Nevada Protects Marriage Regardless of Gender


Violet Flanagan, Journalist

In the recent election, Nevada became the first state to recognize same-sex marriage in its constitution. The second question on the Nevada ballot asked voters if they supported recognizing marriage as “between couples regardless of gender,” and the amendment passed with an overwhelming yes. 

A march in Washington DC during pride month

This is a really big deal. Adding an amendment like this to a state constitution has never been done before. It could serve to protect so many couples, because if the Supreme Court ever reverses the decision to legalize same sex marriage, Nevada will continue to protect gay marriages in the state.

The results of the vote being so high in favor of protecting marriage equality might be considered strange by some people because Nevada is a swing state. Given that the democratic party tends to focus more on LGBTQ+ rights, the amount of support for the amendment in a state that’s 50/50 was surprising.

NBC quoted a state director for state Senator Jackie Rosen. “It was a bold move and I commend them,” he said, “It just goes to show that we’re in a pragmatic state- this is just another example of us putting aside partisanship to do what’s right.”

Although currently 24/, a website for financial news, ranked Nevada as the best state for LGBTQ+ people to live in, Nevada’s history with same-sex marriage hasn’t been so open-minded.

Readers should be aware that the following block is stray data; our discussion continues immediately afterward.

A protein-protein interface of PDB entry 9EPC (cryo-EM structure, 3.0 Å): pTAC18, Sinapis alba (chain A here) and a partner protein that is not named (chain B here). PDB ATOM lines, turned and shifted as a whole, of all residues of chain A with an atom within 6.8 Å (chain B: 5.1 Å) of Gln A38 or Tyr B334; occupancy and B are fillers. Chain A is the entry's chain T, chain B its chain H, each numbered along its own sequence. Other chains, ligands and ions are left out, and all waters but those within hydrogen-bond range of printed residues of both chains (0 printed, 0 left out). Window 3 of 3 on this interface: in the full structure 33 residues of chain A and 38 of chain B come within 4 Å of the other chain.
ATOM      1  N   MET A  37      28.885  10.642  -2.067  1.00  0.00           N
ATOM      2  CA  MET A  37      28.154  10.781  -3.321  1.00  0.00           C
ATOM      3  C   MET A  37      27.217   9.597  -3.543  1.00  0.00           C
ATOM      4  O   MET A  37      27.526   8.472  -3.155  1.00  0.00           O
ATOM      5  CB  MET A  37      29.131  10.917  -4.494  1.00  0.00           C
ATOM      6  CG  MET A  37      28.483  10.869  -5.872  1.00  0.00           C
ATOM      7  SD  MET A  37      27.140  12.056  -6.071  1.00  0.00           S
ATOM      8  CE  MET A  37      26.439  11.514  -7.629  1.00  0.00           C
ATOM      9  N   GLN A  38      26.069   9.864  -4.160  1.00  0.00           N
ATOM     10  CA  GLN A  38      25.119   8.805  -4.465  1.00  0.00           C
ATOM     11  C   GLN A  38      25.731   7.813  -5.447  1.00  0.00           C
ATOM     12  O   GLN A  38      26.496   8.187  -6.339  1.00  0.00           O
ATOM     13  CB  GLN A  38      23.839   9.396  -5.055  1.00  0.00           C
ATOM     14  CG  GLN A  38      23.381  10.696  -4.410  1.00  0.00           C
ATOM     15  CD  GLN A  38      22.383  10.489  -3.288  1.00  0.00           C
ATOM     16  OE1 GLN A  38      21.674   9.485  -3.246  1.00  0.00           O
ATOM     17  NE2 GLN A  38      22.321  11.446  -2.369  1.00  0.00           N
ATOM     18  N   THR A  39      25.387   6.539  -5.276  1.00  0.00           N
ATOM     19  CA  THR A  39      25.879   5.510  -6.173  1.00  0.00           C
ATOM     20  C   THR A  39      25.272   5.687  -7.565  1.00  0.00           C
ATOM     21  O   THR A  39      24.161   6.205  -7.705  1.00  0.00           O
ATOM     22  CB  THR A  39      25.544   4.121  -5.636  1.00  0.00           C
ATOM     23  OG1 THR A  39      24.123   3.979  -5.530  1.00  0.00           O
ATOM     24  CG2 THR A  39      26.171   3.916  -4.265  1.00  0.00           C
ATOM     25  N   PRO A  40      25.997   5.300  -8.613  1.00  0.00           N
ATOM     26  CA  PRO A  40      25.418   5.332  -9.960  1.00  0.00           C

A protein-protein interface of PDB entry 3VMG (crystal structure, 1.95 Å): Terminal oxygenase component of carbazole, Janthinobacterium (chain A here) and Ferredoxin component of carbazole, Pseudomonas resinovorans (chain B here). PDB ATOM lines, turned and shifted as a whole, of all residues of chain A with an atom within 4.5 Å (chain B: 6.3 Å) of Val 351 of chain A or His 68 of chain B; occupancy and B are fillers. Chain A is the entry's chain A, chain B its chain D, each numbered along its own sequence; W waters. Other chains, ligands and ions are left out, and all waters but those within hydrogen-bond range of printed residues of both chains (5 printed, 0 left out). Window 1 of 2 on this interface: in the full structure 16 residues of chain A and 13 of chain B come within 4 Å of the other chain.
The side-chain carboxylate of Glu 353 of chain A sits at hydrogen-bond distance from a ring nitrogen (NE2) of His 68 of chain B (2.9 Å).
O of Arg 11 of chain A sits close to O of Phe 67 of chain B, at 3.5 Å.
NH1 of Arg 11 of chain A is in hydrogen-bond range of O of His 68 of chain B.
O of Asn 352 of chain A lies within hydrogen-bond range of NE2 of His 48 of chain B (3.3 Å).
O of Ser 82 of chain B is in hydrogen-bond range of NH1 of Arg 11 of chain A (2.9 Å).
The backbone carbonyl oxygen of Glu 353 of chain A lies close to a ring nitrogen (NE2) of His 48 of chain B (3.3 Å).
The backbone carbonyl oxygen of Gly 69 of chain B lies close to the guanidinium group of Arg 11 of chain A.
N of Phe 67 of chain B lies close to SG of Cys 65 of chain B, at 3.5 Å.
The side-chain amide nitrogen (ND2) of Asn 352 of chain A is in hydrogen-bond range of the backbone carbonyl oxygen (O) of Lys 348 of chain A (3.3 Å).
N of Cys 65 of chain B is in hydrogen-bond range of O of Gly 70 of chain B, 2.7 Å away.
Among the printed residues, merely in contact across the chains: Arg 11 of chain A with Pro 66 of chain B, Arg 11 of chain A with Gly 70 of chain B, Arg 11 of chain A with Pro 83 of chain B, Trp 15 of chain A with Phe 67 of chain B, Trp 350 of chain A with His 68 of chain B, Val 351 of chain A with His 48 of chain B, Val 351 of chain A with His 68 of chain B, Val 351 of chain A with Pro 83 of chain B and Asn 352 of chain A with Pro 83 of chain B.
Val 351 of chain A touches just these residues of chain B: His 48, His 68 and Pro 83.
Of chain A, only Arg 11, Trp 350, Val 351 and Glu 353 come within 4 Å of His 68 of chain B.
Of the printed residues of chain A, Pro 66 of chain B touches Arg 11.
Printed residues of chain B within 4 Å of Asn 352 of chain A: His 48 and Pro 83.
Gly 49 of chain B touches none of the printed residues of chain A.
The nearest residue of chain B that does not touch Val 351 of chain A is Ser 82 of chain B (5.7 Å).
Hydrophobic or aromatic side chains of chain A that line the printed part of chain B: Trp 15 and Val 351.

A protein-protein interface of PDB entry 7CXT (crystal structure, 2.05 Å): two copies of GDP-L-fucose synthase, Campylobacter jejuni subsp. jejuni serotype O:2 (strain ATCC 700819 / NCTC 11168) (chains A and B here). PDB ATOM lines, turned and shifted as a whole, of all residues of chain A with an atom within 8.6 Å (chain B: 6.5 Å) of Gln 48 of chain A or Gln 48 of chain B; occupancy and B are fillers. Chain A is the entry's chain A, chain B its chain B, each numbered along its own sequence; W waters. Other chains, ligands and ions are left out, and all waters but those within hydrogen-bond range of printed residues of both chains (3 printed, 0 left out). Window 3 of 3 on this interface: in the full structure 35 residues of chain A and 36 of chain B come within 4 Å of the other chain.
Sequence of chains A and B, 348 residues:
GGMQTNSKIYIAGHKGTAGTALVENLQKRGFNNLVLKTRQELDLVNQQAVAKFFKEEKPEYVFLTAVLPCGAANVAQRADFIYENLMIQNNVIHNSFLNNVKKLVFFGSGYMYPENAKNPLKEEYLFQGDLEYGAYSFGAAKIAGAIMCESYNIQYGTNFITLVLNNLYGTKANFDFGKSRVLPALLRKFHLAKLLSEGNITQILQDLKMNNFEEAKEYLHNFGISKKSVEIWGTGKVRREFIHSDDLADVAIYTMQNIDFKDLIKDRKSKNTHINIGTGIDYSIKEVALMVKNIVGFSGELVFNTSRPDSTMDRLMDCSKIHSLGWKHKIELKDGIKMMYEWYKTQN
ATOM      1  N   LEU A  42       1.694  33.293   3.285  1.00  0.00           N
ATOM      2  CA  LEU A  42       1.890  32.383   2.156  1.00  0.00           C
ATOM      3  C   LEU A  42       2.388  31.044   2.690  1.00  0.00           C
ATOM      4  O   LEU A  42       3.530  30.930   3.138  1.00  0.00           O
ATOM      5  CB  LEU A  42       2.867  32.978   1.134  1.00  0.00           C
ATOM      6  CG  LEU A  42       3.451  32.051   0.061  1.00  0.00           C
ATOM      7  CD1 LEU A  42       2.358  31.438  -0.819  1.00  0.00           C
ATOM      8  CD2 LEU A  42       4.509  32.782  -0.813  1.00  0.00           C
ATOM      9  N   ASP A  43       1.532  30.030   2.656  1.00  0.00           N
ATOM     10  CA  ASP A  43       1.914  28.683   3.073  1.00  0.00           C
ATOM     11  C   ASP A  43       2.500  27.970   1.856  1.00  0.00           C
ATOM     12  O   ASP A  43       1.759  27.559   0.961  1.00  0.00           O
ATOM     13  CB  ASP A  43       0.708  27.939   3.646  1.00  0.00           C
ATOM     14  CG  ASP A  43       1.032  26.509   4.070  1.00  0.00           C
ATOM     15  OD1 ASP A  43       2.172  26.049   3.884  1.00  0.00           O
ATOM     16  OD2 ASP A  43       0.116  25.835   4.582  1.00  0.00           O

In 2002 the Nevada constitution was changed to define marriage as “between a man and a woman,” effectively becoming one of the thirty states that banned gay marriage until the amendment in 2020 overturned it. 

Of course, in 2015 the US Supreme Court ruled that state bans on gay marriage were unconstitutional, but those words remained in Nevada’s constitution for 18 years. LGBTQ+ activists have been working for years to get them taken out. 

In those 18 years, Nevada has come a long way.

Nevada State Senator, Kelvin Atkinson and his husband, getting married in Las Vegas in 2014 ( Photo courtesy of NBC )

YeVonne Allen, a program director at Truckee Meadows Community College, spoke to USA today about how long the process has been.

“Nevada was one of the few states in 2000 that voted to make marriage in its constitution between a man and a woman. Fast forward to the twenty-teens and people realized how bad it was to have that in our constitution.”

She said the 2015 decision by the U.S. Supreme Court made some activists complacent, but “we still wanted those words taken out of the constitution. It was very important to get those words changed to say any two people.”

The head of Silver State Equality, Andre Wade, stated “It’s the fix we need to make here. We have discriminatory language in the constitution, and we need to take it out. We know Nevadans value equality, and we want our constitution to mirror that.”